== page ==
Avinash Kaushik, THE expert in Web Analytics, gave the opening keynote at the SIM Tech Conference last week (Oct. 21st, 2010) in Las Vegas, NV.
It’s not often that you get a chance to listen to one of the best minds in Web Analytics trying to help higher ed institutions stop making faith-based marketing decisions and switch to a more data-driven approach.
And, it was a real treat (pretty nerve-racking as well as I was scheduled to present about the Higher Ed Analytics Revolution just after his session – and he sat in the back of the room during the whole presentation we gave with Shelby Thayer).
Later at lunch, when I asked Avinash if he would answer a couple of questions via email to share some of his insights with folks who could not attend SIM Tech, he agreed right away. He actually got back to me in less than 8 hours after I emailed my questions a couple of days later.
So here’s your treat: an opportunity to hear the truth about the State of Higher Ed Websites from the Master of Web Analytics with this short interview of Avinash Kaushik.
1) Avinash, in preparation of your SIM Tech 2010 keynote you reviewed many higher ed websites. So, how is higher education doing when it comes to websites? What did strike you?
I hate to admit this but it was mostly heartbreaking. I went to at least 50 websites of education institutions ranging from the really large universities to small private colleges to truly niche outsiders. Even a cursory review would indicated that most websites engage in this type of online marketing:
1. Shout Marketing. “We don’t care what you want or consider any signals of relevance you might provide, we’ll just shout at you about what we want to “pimp”.
2. Offline Marketing. “We know how to print glossy brochures, and look how cool it is that now we can put all that online exactly as we did in the offline world.”
3. Unimaginative Marketing. “Our site was created in 1990 as soon as the web got cool. We are really working hard to figure out what has changed since then. Meanwhile here’s our 1990 site with the addition of Follow On Twitter & Facebook buttons.”
Let me hasten to add that lots of non-education websites do the above type of marketing, many Fortune 500 websites are still that sad.
But higher ed is where everything cool and now and imaginative and killing of the lame happens. That made the sites by universities so heart breaking.
We need a fresh infusion of people who truly get online marketing. We need a fresh infusion of people who understand the agility and awesomeness of the web. We need a fresh infusion of people who understand how to use data on higher ed sites to experiment, execute and fail faster.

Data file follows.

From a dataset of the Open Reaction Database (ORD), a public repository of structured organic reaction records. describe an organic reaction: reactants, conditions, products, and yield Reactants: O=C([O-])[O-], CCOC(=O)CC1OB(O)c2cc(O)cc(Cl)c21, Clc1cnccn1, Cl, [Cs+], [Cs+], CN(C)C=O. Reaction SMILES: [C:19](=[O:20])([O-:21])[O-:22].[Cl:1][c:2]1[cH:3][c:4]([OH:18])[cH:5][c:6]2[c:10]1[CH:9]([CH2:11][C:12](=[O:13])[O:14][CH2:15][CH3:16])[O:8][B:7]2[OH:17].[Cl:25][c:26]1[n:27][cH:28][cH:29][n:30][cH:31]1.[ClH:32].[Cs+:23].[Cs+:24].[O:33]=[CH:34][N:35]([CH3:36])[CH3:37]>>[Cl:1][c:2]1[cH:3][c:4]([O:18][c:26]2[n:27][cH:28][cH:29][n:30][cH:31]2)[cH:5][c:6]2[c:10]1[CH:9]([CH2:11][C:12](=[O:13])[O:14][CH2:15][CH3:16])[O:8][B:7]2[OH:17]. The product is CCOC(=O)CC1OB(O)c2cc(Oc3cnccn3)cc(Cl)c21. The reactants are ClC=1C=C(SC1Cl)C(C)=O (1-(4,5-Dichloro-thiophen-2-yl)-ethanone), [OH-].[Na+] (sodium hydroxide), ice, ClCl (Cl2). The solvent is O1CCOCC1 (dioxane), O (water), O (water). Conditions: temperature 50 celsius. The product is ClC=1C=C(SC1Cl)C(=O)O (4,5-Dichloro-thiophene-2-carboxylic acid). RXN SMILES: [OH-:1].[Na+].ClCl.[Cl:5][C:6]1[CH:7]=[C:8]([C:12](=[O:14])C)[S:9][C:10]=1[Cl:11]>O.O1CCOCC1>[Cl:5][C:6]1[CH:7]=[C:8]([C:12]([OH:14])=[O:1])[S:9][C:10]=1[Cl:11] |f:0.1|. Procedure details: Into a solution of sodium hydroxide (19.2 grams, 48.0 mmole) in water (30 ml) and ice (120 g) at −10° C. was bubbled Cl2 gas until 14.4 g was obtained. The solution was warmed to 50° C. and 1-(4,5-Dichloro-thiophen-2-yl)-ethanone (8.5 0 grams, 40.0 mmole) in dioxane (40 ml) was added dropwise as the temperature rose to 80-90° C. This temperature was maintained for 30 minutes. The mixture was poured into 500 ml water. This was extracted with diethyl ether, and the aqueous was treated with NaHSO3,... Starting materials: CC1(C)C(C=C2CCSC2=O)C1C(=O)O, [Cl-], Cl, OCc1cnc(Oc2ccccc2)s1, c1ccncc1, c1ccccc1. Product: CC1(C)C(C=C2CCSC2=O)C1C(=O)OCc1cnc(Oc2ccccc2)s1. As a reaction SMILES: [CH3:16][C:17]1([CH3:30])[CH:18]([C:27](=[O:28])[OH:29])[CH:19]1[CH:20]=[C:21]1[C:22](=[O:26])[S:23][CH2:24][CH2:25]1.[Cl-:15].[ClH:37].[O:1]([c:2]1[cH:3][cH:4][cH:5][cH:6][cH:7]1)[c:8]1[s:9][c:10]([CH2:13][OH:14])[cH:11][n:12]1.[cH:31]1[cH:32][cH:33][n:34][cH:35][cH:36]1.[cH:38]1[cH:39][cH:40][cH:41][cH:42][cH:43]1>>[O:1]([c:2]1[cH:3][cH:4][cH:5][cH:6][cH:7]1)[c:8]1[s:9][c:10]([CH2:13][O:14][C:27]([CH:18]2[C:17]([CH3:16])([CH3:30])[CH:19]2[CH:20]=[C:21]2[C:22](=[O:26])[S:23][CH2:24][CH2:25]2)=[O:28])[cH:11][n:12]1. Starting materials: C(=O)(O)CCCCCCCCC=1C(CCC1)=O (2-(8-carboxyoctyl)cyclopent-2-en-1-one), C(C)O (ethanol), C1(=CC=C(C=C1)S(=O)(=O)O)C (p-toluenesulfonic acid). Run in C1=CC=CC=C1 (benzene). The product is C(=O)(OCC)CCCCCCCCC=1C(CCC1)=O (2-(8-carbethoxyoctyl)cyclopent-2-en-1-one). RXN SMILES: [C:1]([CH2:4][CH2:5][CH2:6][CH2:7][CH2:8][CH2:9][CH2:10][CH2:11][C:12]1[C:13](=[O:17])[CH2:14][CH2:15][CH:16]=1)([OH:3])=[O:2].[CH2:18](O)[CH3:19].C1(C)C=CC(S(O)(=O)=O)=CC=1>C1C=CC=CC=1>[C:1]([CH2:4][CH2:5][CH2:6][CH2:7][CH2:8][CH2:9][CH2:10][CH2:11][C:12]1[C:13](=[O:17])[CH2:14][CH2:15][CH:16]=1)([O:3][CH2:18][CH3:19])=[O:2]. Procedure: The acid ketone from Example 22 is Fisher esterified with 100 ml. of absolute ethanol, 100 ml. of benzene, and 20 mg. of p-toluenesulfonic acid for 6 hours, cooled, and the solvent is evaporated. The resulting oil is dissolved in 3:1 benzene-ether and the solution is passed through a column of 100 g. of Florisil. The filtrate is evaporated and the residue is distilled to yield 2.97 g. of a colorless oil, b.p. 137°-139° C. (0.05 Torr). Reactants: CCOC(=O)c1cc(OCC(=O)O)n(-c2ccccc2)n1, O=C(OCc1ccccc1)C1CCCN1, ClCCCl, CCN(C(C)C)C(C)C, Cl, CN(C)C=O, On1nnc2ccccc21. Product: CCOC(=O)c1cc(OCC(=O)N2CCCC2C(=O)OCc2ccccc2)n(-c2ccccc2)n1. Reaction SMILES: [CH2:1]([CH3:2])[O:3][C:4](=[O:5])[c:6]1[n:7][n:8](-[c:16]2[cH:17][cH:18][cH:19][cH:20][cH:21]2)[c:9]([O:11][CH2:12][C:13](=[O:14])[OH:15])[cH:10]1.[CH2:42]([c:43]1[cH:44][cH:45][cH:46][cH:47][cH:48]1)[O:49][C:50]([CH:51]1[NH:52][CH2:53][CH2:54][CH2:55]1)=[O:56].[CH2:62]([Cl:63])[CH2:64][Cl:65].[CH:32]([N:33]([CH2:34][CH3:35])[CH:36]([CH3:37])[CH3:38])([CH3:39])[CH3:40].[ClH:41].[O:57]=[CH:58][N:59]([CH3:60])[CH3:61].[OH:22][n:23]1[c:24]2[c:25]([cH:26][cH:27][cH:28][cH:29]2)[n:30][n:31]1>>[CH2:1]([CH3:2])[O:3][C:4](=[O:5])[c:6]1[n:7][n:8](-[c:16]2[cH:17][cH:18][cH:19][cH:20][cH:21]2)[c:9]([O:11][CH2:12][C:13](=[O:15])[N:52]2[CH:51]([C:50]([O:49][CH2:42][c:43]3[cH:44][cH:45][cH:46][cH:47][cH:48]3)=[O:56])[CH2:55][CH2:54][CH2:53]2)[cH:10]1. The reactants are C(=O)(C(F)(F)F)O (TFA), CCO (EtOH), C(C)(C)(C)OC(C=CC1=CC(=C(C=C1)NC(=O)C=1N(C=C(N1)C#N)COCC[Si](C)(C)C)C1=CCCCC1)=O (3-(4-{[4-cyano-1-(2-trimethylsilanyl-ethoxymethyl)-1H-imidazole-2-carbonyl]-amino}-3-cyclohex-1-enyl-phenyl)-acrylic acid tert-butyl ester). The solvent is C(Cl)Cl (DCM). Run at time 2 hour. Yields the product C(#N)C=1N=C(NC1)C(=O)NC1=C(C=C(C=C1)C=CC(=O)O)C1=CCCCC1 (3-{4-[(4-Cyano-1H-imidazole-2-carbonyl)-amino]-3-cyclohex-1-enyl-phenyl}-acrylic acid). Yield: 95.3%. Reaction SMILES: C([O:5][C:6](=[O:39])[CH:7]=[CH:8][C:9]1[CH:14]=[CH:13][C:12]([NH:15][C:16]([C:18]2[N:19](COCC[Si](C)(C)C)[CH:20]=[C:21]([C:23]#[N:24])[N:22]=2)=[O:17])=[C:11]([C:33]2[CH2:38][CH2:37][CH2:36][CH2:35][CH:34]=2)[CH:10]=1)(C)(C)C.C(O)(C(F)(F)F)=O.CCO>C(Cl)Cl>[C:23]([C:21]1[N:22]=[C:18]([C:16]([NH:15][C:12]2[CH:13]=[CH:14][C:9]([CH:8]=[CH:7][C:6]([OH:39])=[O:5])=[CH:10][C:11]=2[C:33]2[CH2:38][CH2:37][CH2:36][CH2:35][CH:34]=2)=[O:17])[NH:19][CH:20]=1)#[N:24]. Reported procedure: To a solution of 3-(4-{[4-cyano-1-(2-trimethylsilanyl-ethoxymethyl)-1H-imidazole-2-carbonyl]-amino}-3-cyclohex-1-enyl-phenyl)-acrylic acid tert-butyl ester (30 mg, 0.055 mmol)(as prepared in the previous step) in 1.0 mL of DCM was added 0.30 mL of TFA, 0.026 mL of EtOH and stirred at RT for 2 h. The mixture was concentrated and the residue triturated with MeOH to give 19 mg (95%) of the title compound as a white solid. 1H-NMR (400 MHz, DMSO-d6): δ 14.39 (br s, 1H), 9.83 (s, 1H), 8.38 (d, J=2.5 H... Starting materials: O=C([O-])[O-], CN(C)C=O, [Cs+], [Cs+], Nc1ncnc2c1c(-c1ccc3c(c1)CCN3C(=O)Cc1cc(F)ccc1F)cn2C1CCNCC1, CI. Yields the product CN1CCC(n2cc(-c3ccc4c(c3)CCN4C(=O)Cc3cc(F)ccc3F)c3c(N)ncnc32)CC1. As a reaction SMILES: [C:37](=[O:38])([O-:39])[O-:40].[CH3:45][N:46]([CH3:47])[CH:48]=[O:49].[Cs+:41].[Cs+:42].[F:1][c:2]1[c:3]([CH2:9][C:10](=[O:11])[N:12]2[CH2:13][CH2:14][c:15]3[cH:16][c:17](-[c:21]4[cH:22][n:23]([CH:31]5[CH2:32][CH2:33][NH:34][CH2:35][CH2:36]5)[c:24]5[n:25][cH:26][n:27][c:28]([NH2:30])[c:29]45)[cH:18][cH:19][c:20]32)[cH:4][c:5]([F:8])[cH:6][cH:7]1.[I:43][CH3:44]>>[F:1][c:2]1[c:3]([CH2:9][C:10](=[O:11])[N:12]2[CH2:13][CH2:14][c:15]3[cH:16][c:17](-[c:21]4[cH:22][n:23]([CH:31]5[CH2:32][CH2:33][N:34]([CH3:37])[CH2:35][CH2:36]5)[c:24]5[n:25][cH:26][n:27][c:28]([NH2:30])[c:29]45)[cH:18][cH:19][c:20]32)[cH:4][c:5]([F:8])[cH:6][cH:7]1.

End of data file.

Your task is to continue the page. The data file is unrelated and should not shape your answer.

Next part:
2) You gave great insights and tips to the conference attendees on how to use Web Analytics 2.0 to improve their websites. Can you share your most important point for those who were not in attendance?
My singular hope was for the attendees to understand that Web Analytics is not simply analyzing clickstream data spewing out of Google Analytics / Omniture / WebTrends etc. Web Analytics means understanding the What, How Much, Why and What Else.
All that translates into an obsession with identifying Macro & Micro Conversions and computing Economic Value (yes even for Higher Ed sites!!). It means listening to the prospective students and website users by being agile and nimble in using Surveys, Online Usability, Testing and doing so at scale (UCD and HCI are integral to Web Analytics 2.0!).
And all this does not have to be hard.
Every tool you could ever want to have, from clickstream to mobile analytics to testing to surveys, can be had for free or cheap. See: Best Web Analytics 2.0 Tools.
You don’t have to do all of it overnight. You execute in small steps and in a particular order of priority (see above post). Baby steps. Lovely amazing exciting baby steps.
And you can start fixing things today. It takes less than a day to identify your top landing pages with high bounce rates, or ensure you know how horrible your internal site search engine is (takes 5 mins to configure Analytics to get that data), or start tracking three key goals, or type some of your top queries into Bing and Google related to your higher education institution and see how good or stinky your customer experience is (pull some of your hair out, it is ok).
Start today. Start small. Fix things.
Rinse & Repeat.